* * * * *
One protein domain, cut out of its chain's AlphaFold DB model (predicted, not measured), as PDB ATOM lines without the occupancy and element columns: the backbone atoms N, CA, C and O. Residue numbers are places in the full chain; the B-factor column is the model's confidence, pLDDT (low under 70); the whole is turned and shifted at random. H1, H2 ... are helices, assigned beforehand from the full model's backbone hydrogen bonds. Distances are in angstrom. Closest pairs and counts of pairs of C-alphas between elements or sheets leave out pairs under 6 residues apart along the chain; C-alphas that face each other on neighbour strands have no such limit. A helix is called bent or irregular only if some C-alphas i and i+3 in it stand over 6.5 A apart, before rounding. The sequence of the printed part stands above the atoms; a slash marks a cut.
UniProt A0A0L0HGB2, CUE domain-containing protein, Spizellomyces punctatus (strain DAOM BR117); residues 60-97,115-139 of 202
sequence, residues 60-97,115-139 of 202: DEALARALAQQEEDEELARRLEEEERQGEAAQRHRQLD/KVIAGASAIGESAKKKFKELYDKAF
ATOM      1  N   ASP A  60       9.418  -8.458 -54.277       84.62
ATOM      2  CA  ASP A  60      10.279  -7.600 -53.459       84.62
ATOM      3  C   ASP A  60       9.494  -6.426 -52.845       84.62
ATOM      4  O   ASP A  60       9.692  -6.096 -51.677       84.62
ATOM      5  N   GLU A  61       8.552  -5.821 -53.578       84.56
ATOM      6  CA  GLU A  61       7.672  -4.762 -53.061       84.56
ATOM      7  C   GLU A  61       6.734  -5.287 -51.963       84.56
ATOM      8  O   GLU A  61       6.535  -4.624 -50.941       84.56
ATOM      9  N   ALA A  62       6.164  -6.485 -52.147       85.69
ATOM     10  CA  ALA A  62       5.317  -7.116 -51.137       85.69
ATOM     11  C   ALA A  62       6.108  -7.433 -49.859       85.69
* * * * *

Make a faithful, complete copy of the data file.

One protein domain, cut out of its chain's AlphaFold DB model (predicted, not measured), as PDB ATOM lines without the occupancy and element columns: the backbone atoms N, CA, C and O. Residue numbers are places in the full chain; the B-factor column is the model's confidence, pLDDT (low under 70); the whole is turned and shifted at random. H1, H2 ... are helices, assigned beforehand from the full model's backbone hydrogen bonds. Distances are in angstrom. Closest pairs and counts of pairs of C-alphas between elements or sheets leave out pairs under 6 residues apart along the chain; C-alphas that face each other on neighbour strands have no such limit. A helix is called bent or irregular only if some C-alphas i and i+3 in it stand over 6.5 A apart, before rounding. The sequence of the printed part stands above the atoms; a slash marks a cut.
UniProt A0A0L0HGB2, CUE domain-containing protein, Spizellomyces punctatus (strain DAOM BR117); residues 60-97,115-139 of 202
sequence, residues 60-97,115-139 of 202: DEALARALAQQEEDEELARRLEEEERQGEAAQRHRQLD/KVIAGASAIGESAKKKFKELYDKAF
ATOM      1  N   ASP A  60       9.418  -8.458 -54.277       84.62
ATOM      2  CA  ASP A  60      10.279  -7.600 -53.459       84.62
ATOM      3  C   ASP A  60       9.494  -6.426 -52.845       84.62
ATOM      4  O   ASP A  60       9.692  -6.096 -51.677       84.62
ATOM      5  N   GLU A  61       8.552  -5.821 -53.578       84.56
ATOM      6  CA  GLU A  61       7.672  -4.762 -53.061       84.56
ATOM      7  C   GLU A  61       6.734  -5.287 -51.963       84.56
ATOM      8  O   GLU A  61       6.535  -4.624 -50.941       84.56
ATOM      9  N   ALA A  62       6.164  -6.485 -52.147       85.69
ATOM     10  CA  ALA A  62       5.317  -7.116 -51.137       85.69
ATOM     11  C   ALA A  62       6.108  -7.433 -49.859       85.69